• Chris Partyka

A Disciple-Making Driven Church


“We need outreach programs to reach the lost!” are often the concern of people who genuinely desire to reach their friends and neighbors for Christ. Churches devise complicated programs for singles, married, widowed, children, people with addictions, and the list goes on and on. There are churches who have all sorts of ‘outreach’ to a vast array of people with various mixed results. However, sometimes a program-oriented thinking can cause us to forget that outreach is the primarily responsibility of the individual not the church. Jesus made this clear in the Great Commission found in Matthew 28:18-20, “And Jesus came and said to them, “All authority in heaven and on earth has been given to me. Go therefore and make disciples of all nations, baptizing them in the name of the Father and of the Son and of the Holy Spirit, teaching them to observe all that I have commanded you. And behold, I am with you always, to the end of the age.” The only command in the Great Commission is to make disciples. Surprised? In order to make disciples we ‘Go, baptize, and teach’ knowing that Christ is guiding us in this endeavor. The single greatest responsibility that you have as a Christian is to make disciples.


Consequently, the question becomes “How do I make disciples?” Disciple-making starts in your home, workplace, and neighborhood. Put yourself in contact with unbelievers for the purpose of building relationships. When you go to your kid’s t-ball or dance practice make it a point to sit down and talk with the other parents. It is amazing the conversations that you can have sitting watching your kids practice. Some of the best witnessing opportunities have come while my kids were running wind sprints. People learn that you’re a Christian and over time learn to trust you enough to talk about their faith (or lack of it), difficulties, or questions. It is here that disciple making becomes so powerful. In the context of a relationship you are able to introduce to them the saving work of Jesus Christ, invite them to worship service, or start a Bible study. This relationship discipling is possible at work as well. Over the course of time your co-workers will see the integrity of your work and your grace-filled attitude. By observing how you work they will begin to figure out that you are different. Use those moments as an opportunity to share the gospel to them to Christ at lunch or over coffee before work. I will eternally be indebted to one of my father’s co-workers who started a Bible study at the fire station that eventually led my father to the Lord. The heritage of faith that my family has was started by a faithful believer seeking to make disciples in the context he found himself.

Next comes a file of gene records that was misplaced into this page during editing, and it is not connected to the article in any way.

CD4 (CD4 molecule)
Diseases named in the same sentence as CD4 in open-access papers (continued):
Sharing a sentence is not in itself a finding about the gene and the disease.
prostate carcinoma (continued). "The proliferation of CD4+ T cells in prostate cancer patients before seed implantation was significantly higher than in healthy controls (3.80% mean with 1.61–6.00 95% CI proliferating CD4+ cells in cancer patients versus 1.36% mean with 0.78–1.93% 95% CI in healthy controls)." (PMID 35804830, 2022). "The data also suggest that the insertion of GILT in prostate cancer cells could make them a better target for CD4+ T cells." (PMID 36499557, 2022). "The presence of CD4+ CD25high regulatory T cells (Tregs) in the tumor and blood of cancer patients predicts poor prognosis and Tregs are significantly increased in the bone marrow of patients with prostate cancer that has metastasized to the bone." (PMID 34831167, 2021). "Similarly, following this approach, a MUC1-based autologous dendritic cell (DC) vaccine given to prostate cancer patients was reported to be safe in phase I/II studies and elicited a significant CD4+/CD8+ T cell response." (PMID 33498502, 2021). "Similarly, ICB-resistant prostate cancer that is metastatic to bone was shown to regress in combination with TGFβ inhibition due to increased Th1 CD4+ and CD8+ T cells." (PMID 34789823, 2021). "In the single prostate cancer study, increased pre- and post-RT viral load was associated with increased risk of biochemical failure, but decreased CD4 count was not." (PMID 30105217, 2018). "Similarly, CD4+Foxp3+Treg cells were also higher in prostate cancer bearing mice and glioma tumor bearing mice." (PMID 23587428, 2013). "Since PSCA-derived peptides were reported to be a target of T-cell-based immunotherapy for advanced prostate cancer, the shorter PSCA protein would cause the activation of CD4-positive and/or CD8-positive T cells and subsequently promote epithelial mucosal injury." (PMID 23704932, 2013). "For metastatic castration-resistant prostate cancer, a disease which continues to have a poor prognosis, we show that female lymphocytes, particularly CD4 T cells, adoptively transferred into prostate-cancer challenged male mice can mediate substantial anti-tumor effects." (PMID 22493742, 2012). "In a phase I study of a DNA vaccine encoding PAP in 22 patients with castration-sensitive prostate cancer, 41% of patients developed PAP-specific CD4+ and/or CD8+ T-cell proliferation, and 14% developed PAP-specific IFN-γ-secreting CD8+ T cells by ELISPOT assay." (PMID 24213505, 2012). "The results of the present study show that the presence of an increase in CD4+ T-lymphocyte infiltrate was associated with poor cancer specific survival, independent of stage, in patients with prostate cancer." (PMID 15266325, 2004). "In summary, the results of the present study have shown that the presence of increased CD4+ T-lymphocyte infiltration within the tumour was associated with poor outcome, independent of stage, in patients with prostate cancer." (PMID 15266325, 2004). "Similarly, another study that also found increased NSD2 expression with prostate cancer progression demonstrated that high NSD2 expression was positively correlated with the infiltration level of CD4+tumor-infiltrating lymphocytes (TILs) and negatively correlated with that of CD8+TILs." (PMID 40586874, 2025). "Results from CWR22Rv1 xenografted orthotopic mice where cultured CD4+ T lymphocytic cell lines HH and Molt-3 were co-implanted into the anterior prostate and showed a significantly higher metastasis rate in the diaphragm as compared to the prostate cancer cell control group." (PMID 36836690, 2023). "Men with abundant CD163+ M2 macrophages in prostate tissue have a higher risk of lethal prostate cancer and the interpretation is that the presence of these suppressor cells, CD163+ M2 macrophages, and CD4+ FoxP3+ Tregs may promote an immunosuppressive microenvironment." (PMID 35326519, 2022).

I firmly believe that the best form of disciple making is organic ministry. By this I mean, a congregation who is actively looking for individual opportunities to make disciples rather than relying on formal corporate outreach (programs). The beauty of this is that a ‘ministry’ may arise when a group of individuals see a need in their community and band together to meet that need. Starting a Bible study with surfers, meeting with a local single mother who needs help and guidance on how to be a godly mother, or a prayer meeting for local professionals before work. These are organic individual ministries that meet specific needs within a congregation or the community. They may last for years or for months depending on the need but share the goal of making disciples. Does this eliminate a corporate responsibility? No. That is why we organize things such as the Community Health Fair, VBS, and Easter Egg hunts. Special ways to corporately reach the community. However, the most significant way to make an impact for Christ is a group of individuals seeking to make disciples in their individual context.

Don’t know where to start? Ask yourself what you are good at or what you have a passion for. It may be children, elderly, education, street evangelism, adoption, or sports? Think how you can use these talents, passions, and abilities to come into contact with lost people and share the gospel with them. Do you fish at the pier on the weekends? While you’re casting your line for fish cast your line for the souls of the regular fishermen. Do you have a tender heart for the elderly? Ask people at the church if their are any shut-ins who need encouragement and visit them. Do you have a passion for children? Volunteer to coach a kid’s sports team, find a single parent who needs a little bit of help, or join a local organization who advocates to the less fortunate. Use your own personal passions, gifting, and talents with the goal of making disciples. As you being to make disciples and bring them into our community of faith they will be strengthened and equipped to make disciples themselves. This will be the most powerful way to impact the Jax Beach community for Christ! May Ocean Park be a church who seeks out an opportunity to make disciples at home, work, and in our community.

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402 16th Ave. South
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